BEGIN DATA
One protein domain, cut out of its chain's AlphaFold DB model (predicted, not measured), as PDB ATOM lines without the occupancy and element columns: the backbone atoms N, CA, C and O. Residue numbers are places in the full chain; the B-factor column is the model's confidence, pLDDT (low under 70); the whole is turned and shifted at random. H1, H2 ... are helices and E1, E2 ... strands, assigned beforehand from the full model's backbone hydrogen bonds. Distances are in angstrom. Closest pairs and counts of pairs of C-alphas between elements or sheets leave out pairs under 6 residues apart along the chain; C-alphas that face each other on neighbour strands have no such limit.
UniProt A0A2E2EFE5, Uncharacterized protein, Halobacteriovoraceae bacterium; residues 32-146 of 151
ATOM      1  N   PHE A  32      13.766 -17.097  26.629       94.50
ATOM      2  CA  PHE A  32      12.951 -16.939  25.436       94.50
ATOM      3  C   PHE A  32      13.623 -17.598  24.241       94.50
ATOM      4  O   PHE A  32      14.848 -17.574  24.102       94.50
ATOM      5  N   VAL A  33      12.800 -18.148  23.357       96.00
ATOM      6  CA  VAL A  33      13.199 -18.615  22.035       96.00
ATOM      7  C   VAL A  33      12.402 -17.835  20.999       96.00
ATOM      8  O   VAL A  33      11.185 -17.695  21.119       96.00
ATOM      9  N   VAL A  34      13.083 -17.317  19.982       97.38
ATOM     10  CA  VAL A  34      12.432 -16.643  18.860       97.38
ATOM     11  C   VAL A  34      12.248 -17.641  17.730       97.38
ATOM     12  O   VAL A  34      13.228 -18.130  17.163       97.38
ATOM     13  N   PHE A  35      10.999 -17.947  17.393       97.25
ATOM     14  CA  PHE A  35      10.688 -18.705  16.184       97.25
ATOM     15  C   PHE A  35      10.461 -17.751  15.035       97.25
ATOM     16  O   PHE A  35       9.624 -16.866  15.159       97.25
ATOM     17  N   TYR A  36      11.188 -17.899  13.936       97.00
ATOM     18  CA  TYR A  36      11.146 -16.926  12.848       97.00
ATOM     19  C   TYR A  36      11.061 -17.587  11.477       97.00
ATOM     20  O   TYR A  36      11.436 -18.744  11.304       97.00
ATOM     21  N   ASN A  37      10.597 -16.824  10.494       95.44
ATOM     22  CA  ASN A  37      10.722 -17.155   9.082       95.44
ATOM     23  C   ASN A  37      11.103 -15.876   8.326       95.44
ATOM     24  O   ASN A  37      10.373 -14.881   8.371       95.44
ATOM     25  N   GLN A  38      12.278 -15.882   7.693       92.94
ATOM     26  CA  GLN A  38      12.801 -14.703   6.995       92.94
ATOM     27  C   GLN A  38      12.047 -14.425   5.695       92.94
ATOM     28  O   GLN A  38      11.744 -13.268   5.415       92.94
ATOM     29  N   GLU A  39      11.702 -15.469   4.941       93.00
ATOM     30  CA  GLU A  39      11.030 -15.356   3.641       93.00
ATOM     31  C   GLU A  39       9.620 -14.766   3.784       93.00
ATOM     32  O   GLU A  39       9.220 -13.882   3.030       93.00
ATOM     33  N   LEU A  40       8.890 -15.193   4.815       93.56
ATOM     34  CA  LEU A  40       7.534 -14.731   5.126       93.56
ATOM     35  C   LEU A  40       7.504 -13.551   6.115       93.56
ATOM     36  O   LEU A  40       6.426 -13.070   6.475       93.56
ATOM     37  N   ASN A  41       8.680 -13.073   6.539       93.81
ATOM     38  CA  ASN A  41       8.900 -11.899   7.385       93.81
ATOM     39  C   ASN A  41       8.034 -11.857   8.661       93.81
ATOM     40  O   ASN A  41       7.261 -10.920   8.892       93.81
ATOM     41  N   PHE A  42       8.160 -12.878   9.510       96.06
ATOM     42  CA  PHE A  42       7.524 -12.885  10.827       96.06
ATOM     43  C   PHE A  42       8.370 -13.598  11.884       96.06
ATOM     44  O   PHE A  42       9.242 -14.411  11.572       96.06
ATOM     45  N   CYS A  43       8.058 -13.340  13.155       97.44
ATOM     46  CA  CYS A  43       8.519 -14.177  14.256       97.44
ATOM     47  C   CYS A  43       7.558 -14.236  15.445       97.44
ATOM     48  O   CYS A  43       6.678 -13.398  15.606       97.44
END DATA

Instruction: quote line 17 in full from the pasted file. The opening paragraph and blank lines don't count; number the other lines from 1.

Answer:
ATOM     16  O   PHE A  35       9.624 -16.866  15.159       97.25